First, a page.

The Consumer Financial Protection Bureau (CFPB) regulates the offering and provision of consumer financial products or services under the federal consumer financial laws and educates and empowers consumers to make better informed financial decisions. Below is a link to their website and we encourage you to take a look.
The information below can be found on the CFPB website. If you do not find the answer you need, please visit their website at https://www.consumerfinance.gov . The informative website will help you with all your questions about financial laws, regulations, and information on improving personal finances.
1. What is a debt collector? Why did they call me?
Under the federal Fair Debt Collection Practices Act, in general, a debt collector is a person or a company that regularly collects debts owed to others, usually when those debts are past-due.
Debt collectors include collection agencies or lawyers who collect debts as part of their business. There are also companies that buy past-due debts from creditors or other businesses and then try to collect them. These debt collectors are also called debt collection agencies, debt collection companies, or debt buyers.
A debt collector may be trying to contact you because:
If the debt collector is contacting you for payment on a debt and you have concerns about the debt, the amount they are claiming, or the company contacting you, you might want to speak to an attorney or a credit counseling organization. Before speaking with a debt collector, consider working on your own plan to offer them. You might be able to set up a payment plan or negotiate with them to resolve the debt.
2. Are there any restrictions on debt collectors when attempting to collect a debt?
Time and place. Generally, debt collectors may not contact you at an unusual time or place, or at a time or place they know is inconvenient to you, and they are prohibited from contacting you before 8 a.m. or after 9 p.m. Also if a debt collector knows that you're not allowed to receive the debt collector’s communications at work, then the debt collector is not allowed to contact you there.
3. Can I stop the collection calls?
If you tell a debt collector in writing to stop contacting you, the debt collector can't contact you again except to:
IMPORTANT Warning: Telling a debt collector to stop contacting you does not prevent the debt collector from pursuing other legal ways to collect the debt from you if you owe it, including a lawsuit against you or reporting negative information to a credit reporting company.
4. What information should be provided to me about the debt by a debt collector?
Any debt collector who contacts you claiming you owe payment on a debt is required by law to tell you certain information about the debt. That information includes:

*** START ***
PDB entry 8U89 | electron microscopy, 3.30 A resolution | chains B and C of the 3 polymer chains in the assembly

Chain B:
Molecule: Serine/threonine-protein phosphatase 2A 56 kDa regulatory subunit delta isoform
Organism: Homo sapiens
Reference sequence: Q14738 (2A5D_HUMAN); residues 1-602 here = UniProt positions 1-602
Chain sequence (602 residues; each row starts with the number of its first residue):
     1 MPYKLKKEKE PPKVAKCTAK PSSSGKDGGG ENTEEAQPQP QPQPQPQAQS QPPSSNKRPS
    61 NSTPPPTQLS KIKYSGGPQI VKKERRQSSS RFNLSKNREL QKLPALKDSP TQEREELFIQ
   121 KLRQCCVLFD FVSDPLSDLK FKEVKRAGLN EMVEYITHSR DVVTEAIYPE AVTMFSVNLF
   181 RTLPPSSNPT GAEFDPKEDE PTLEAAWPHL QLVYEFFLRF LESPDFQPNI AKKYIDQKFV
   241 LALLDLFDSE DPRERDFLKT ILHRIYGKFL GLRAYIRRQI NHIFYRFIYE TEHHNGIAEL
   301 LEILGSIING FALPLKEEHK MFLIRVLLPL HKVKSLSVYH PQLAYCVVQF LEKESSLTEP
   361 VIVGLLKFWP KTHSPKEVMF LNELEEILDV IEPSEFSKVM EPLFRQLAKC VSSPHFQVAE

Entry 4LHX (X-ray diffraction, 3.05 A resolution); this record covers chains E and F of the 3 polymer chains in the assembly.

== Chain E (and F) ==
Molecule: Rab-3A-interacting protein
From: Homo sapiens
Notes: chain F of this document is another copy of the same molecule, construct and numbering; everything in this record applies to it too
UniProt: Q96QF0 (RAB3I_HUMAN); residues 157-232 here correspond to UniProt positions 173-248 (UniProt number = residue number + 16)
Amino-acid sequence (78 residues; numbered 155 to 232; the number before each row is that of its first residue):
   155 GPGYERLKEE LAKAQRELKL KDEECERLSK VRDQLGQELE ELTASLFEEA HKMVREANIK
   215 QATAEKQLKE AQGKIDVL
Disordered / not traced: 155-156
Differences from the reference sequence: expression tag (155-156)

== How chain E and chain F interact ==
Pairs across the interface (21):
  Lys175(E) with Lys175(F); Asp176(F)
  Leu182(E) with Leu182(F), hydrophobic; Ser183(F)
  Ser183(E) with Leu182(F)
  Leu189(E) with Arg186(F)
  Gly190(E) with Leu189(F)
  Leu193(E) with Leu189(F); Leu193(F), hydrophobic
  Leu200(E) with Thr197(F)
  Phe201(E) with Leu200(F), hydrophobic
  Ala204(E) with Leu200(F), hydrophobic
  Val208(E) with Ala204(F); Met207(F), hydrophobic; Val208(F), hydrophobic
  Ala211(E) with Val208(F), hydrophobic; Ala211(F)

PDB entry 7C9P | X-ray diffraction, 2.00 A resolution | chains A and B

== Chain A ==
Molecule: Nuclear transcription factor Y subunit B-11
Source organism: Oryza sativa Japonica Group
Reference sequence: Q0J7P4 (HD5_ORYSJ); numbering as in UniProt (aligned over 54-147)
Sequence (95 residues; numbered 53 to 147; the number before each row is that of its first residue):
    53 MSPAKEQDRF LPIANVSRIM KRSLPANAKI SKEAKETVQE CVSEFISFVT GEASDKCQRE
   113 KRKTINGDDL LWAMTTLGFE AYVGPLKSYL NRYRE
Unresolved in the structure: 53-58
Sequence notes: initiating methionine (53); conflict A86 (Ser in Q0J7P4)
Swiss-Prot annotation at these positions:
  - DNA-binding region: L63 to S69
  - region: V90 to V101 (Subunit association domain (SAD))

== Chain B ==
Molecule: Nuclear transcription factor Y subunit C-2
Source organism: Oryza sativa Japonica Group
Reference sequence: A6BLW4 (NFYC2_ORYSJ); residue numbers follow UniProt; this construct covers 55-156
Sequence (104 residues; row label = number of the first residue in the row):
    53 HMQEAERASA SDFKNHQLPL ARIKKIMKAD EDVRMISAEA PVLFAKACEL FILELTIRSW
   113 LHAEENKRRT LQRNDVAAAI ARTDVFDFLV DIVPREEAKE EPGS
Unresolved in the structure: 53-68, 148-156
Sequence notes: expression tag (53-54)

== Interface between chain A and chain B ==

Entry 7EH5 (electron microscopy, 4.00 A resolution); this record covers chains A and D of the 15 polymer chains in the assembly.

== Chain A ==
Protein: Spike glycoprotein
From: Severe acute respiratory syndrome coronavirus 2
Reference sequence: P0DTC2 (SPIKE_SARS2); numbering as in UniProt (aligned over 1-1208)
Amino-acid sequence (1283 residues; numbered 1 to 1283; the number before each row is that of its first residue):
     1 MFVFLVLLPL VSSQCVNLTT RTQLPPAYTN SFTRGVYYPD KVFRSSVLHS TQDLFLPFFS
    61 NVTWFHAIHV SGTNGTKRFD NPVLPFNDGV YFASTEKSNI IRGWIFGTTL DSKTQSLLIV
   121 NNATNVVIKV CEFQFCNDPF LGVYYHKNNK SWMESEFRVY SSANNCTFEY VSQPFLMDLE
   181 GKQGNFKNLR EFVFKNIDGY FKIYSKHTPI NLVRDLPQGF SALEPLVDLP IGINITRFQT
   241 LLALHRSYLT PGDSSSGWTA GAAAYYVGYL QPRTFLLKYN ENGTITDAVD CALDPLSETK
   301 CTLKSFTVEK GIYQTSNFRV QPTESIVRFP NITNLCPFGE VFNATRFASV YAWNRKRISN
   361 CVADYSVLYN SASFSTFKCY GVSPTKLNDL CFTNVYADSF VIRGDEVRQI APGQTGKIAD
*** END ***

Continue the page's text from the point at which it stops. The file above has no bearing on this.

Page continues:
If the debt collector doesn’t provide this information when they first contact you, they are required to send you a written notice including that information within five days of the initial contact.
5. What if I feel I do not owe the debt?
You can dispute all or part of the debt. You can also ask for more information if you are unsure you owe money to a creditor, or how much you might owe. If you dispute all or part of a debt in writing within 30 days of when you receive the required information from the debt collector, the debt collector cannot call or contact you to collect the debt or the disputed part until the debt collector has provided the verification of the debt in writing to you.
You can also request that the creditor give you the name and address of the original creditor. If you make that request in writing within 30 days, the debt collector has to stop all debt collection activities until the debt collector provides you that information. If you don’t recognize the name of the creditor, ask if it might have purchased the debt from another company and, if so, what the name of that company is.
When you get the requested information or the response to your dispute from the debt collector, see if your own records agree with the information the debt collector provide.
For more answers to basic debt collection practices, please visit the CFPB Website, https://www.consumerfinance.gov/consumer-tools/debt-collection/answers/basics/.
The information on this page was provided directly from the CFPB website. They can help you with debt collection questions, as well as financial questions or the Fair Credit Reporting Act. Please visit. the CFPB website for much more information and topics.
From the consumer finance.gov youtube channel
Copyright © 2021 Pay Adela - All Rights Reserved. This firm is a debt collector, as defined by 15 U.S.C. SS1692 (a)(6), and this is an attempt to collect a debt. This communication is from a debt collector and any information obtained will be used for that purpose. The materials contained in this website have been prepared and presented for informational purposes and are not to be considered advertising. Any reference or a link to a third party found on our internet site is not an express or implied endorsement by the Adela, Inc as to that third party or the information provided.
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